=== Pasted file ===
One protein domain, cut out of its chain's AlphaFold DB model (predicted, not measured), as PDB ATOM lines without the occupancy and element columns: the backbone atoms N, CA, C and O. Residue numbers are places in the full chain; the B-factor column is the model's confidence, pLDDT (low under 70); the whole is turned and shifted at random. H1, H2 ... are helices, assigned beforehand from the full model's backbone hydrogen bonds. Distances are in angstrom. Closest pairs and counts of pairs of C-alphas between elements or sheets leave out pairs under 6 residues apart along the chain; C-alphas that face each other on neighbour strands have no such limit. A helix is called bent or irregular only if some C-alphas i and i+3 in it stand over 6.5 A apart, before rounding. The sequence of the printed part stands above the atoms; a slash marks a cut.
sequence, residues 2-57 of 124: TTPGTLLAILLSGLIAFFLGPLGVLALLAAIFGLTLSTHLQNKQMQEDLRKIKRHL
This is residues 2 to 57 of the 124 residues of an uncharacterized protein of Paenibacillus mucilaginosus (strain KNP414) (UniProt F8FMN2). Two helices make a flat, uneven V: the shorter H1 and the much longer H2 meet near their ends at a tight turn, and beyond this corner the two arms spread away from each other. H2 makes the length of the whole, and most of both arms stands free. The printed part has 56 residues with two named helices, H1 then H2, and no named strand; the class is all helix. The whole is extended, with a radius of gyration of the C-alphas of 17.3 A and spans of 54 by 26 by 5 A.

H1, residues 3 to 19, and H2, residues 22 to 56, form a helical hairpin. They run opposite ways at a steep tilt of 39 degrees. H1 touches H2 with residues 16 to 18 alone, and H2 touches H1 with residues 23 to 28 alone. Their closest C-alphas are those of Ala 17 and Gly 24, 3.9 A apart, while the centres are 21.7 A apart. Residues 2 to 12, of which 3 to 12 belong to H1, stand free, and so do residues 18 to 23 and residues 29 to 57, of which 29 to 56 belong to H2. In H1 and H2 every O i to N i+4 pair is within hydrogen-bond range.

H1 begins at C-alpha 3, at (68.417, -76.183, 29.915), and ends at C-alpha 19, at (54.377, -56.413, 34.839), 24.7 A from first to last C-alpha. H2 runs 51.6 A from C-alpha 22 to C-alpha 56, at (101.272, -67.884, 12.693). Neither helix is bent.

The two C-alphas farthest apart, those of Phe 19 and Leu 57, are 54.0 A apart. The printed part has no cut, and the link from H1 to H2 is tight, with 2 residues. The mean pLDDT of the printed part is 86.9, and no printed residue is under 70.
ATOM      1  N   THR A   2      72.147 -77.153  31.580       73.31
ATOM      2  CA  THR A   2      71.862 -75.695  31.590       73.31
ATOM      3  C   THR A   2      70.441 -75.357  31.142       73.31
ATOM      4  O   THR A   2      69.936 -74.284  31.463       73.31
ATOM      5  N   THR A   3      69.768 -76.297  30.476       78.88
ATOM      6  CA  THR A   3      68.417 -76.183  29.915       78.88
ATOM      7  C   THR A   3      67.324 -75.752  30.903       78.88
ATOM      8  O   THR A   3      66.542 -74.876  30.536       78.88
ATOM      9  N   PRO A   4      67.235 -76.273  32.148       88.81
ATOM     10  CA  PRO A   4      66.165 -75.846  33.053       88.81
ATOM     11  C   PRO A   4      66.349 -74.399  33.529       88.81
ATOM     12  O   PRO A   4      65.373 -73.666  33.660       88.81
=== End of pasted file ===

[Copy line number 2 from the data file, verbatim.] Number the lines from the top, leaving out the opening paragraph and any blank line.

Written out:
This is residues 2 to 57 of the 124 residues of an uncharacterized protein of Paenibacillus mucilaginosus (strain KNP414) (UniProt F8FMN2). Two helices make a flat, uneven V: the shorter H1 and the much longer H2 meet near their ends at a tight turn, and beyond this corner the two arms spread away from each other. H2 makes the length of the whole, and most of both arms stands free. The printed part has 56 residues with two named helices, H1 then H2, and no named strand; the class is all helix. The whole is extended, with a radius of gyration of the C-alphas of 17.3 A and spans of 54 by 26 by 5 A.